John Menzies today issued a relatively upbeat trading statement, noting that the second quarter was better than expected.

It said the aviation services business had sufficient liquidity to support it into 2021, following “significant proactive cost action”, and the benefit of various government schemes.

The business furloughed 17,500 staff in March, more than 50% of its headcount, but today’s release did not mention whether there would be any permanent redundancies.

However, it said the board was “confident in the sector’s growth potential” and that John Menzies would “emerge strongly from this challenging period”.

Its freight forwarding business, AMI, “continues to trade well and in line with 2019 performance, with a positive outlook for the coming months”.

However, April and May saw the group’s ground handling and fuelling business down 75% on 2019, while cargo handling saw volumes down 37% year on year in April.

“Despite the significantly reduced revenue, strong cost management, together with quick and effective mitigating actions, resulted in an overall performance for April and into May that was better than expected at the time of the March trading update,” said the company.

“We continue to tightly manage outstanding payments with our airline customers and are pleased that, in the majority of cases, payment terms continue to be adhered to.” It said it had incurred no bad debts during the crisis.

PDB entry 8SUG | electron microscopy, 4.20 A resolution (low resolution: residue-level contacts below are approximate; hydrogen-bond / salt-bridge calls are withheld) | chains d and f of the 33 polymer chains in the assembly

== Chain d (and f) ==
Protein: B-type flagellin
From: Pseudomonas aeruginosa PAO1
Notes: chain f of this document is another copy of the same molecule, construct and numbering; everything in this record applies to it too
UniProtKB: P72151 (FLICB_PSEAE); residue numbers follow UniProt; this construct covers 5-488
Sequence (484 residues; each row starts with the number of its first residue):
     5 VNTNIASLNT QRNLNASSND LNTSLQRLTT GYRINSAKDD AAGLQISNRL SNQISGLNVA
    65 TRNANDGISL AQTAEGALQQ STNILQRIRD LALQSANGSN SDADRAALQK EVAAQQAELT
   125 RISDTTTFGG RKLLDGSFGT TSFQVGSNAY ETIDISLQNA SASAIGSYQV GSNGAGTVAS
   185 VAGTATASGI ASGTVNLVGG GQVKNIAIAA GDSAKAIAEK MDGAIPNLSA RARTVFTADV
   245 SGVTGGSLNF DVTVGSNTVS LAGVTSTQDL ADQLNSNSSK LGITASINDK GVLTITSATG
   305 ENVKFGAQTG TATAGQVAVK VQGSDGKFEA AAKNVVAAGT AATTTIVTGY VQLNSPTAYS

The group expected “subdued” activity this month, but a gradual return from July,

“As volume builds, we expect to see short-haul capacity return first, with long-haul capacity taking longer to recover. In addition, we expect cargo revenues to continue to build back as customers employ more innovative measures to meet demand, such as using passenger aircraft for cargo-only flights.”

The group’s liquidity, which benefited from government schemes and unwinding its working capital, would be in excess of £180m ($223m) by the end of this month.

“As volumes begin to grow from July, the group will need to reinvest to build back its working capital to prepare for a return to more normal activity.

“However, after taking into account the benefit of the actions taken and support schemes, the board believes that current available liquidity is capable of providing sufficient headroom under its current loan facilities for the group through the remainder of the year and into 2021.

“The group has maintained a close dialogue with its lending banks throughout the crisis and is in constructive discussions regarding a revised banking covenant structure that will be required for the remainder of 2020 and 2021,” it added.

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